Session 83

Behavioral Strategy at the Firm Level

Track P

Date: Monday, October 5, 2015


Time: 08:00 – 09:15

Common Ground

Room: Plaza Court 3


  • Beverly Tyler, North Carolina State University

Title: Determinants of Performance in Rare Strategic Events


  • Kristina Vaarst Andersen, Copenhagen Business School
  • Karin Beukel, University of Copenhagen

Abstract: The paper develops and tests a theoretical framework explaining how emotions and learning affect outcomes of rare strategic events, namely Intellectual Property litigations. We investigate how organizations’ negative emotions influence performance outcome in IP litigations negatively. Though cumulative learning in rare strategic events is scarce, and cannot be understood through the standard framework of routines and capability development, we argue that firms may learn from rare events, and propose that learning moderates the negative effect of emotions. We test this utilizing data on all publically available IP litigation cases in China from 2001 to 2009 (n=13,030). We find that when organizations undergo emotional negative stress they lose IP litigations more often, but development of roadmaps though past successes moderate the negative effects from emotional distress.

Title: Do Different Marketing Practices Require Different Frames of Reference? An Exploratory Study


  • Allam Abu Farha, Qatar University

Abstract: The literature argues that management perception affects strategic choices; however, perception effect on marketing strategy is missing. Accordingly, this paper seeks to identify how management perception fit with the choice of marketing practice. A model was developed and tested using survey methodology based on Shrivastava & Mitroff’s frame of reference typology, and the Contemporary Marketing Group classification of marketing practices. Data was analyzed using the Partial Least Square (PLS) approach. The results indicate the existence of certain coherence between the variables. The attempt of adding FoR dimension to contemporary marketing practice framework can broaden our understanding of strategy formulation, and would help managers to carefully examine the internal logic of their marketing-related profiling.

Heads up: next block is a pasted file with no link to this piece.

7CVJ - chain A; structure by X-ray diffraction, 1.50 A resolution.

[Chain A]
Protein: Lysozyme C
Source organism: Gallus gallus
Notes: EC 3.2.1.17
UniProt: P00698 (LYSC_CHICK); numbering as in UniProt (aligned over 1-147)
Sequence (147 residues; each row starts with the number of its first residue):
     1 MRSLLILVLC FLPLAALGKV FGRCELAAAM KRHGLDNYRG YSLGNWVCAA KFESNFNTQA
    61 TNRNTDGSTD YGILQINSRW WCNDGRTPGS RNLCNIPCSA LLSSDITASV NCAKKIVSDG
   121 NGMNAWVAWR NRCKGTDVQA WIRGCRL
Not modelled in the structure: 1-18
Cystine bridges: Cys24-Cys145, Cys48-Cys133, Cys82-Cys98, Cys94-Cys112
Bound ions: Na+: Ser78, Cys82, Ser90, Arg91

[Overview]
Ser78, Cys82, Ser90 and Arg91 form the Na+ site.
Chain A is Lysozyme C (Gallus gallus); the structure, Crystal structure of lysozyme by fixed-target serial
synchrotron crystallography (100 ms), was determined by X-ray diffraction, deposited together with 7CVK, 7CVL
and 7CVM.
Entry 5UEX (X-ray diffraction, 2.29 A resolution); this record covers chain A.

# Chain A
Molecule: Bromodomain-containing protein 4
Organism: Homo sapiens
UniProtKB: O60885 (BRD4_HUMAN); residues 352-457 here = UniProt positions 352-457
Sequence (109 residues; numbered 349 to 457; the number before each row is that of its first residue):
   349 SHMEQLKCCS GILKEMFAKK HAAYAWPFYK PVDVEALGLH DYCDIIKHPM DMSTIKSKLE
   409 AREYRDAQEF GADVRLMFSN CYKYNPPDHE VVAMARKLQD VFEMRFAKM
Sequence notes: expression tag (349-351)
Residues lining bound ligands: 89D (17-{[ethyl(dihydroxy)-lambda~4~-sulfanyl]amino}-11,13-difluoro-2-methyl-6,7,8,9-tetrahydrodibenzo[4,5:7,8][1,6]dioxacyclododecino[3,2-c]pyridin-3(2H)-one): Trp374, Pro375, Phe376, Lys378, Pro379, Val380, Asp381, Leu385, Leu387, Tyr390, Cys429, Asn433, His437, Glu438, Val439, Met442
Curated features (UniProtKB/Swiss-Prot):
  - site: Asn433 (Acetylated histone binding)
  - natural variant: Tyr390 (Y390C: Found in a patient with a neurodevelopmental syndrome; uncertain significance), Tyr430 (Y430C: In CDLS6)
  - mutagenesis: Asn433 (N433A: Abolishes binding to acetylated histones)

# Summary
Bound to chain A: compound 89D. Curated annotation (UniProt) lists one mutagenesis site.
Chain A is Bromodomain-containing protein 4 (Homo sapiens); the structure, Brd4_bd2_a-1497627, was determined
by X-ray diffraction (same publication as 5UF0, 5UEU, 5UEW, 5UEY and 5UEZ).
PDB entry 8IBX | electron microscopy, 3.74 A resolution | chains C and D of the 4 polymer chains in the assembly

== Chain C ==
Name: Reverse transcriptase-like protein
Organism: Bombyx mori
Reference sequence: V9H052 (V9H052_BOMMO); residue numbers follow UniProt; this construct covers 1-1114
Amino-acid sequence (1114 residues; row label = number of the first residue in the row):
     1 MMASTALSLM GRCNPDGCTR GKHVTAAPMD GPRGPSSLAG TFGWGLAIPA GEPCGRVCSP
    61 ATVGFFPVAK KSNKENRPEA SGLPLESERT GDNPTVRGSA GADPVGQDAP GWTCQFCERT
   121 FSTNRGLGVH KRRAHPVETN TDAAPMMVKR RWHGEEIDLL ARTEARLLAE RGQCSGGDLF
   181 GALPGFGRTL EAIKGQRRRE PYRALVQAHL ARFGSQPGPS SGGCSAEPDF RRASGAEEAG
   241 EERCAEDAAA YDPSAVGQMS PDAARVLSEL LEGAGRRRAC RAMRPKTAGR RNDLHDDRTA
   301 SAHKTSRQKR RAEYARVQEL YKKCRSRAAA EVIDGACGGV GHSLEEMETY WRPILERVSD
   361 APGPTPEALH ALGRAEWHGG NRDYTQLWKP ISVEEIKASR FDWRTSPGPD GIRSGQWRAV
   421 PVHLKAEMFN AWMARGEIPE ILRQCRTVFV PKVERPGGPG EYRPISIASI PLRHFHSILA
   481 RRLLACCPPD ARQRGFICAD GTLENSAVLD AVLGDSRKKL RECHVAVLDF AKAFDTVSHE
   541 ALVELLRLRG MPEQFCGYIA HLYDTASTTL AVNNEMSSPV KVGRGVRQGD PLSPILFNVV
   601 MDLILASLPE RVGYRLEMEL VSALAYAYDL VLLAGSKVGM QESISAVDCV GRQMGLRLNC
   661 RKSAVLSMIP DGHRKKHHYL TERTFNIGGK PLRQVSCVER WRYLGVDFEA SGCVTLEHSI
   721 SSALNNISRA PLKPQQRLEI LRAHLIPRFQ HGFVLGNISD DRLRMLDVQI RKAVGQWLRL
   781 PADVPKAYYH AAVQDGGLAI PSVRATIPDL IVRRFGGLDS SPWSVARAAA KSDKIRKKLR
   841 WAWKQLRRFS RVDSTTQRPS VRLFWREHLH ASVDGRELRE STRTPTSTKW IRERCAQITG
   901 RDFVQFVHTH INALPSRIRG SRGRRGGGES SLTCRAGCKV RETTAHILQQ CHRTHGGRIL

Title: Learning from Performance Feedback in Environmental Organizations: The Moderating Role of External Social Cues


  • Horacio Rousseau, IESE Business School
  • Pascual Berrone, IESE Business School

Abstract: This paper explores how nonprofit organizations respond to performance feedback and how this effect is moderated by external social cues from the communities in which the nonprofit operates. Using data from 247 environmental organizations –nonprofits that actively campaign to change social behavior in order to conserve and protect nature– we found that environmental nonprofits have a low ability to change as a response to poor performance, but they do invest in resource-generating activities when performing above their aspiration level. We also find that external social cues (pollution increase and regulatory stringency) moderate the impact of both high and low performance in both advertising and fundraising intensity. Our work therefore contributes to the literature by empirically linking the external social environment with internal decision making processes.

Title: Organizational Attention, Environmental Shifts, and Strategic Action Choices


  • Mirjam Goudsmit, University of New South Wales
  • George Shinkle, University of New South Wales